And yet, for all its range, hooks, and effort, Pleased To Meet Me fizzled sales-wise and did not become the commercial breakthrough it seemed perfectly poised to be at the time it was released. Its ultimate failure in that respect has done wonders for the band’s indie cred, I guess, in the years since. But man, I wish Pleased To Meet Me had sold 800 million copies and everyone had the chance to hear it. It would have deserved it, too.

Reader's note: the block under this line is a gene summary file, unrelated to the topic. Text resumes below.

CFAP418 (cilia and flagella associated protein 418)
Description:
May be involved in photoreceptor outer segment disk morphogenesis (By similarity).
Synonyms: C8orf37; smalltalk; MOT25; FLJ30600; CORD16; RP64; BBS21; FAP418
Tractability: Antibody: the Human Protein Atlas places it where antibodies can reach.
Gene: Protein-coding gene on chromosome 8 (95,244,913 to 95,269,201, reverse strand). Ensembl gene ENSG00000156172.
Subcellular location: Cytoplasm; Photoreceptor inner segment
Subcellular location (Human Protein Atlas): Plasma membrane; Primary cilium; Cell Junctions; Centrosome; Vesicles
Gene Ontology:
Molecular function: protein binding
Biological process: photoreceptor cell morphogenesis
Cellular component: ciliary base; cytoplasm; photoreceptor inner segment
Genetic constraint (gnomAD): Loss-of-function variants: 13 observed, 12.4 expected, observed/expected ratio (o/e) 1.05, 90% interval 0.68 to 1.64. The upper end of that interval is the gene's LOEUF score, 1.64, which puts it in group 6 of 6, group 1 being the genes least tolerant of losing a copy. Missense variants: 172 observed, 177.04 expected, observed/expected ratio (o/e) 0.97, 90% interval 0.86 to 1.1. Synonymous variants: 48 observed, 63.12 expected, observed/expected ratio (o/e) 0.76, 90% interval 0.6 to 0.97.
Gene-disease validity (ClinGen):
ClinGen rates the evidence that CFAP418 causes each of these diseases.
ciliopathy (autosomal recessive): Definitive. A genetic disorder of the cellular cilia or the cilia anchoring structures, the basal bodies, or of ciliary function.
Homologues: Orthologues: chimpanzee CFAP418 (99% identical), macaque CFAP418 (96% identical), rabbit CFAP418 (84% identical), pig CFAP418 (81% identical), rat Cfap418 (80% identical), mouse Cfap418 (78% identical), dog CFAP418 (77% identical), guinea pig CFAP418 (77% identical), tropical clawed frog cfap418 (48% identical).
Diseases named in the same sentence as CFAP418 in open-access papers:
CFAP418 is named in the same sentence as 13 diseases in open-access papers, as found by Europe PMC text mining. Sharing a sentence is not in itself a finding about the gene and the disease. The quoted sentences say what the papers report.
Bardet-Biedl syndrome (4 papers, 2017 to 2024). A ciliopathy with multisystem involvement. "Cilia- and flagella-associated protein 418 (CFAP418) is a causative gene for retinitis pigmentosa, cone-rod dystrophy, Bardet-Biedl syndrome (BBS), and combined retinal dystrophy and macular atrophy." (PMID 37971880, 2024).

One Comment

  1. victoid wrote:

    Alex Chilton was always one of the best American rockers whose career success never matched his considerable influence. Big Star was never more than a regional/cult act despite enormous talent, high quality product and a persistent residue of influence. Gratifying that Westerberg is an acolyte. But no reference to Chilton should go without mentioning his work as the young teen voice and face of The Box Tops. Now there was a band with influence and success. They were and still remain huge. Even though he didn’t write any of their hits, we all knew him to be the One. His vocal on “The Letter” is iconic- a sixteen-year-old white kid who sings like Otis Redding?! As Diddy said in a far freakier context, “This is what the music business is all about!”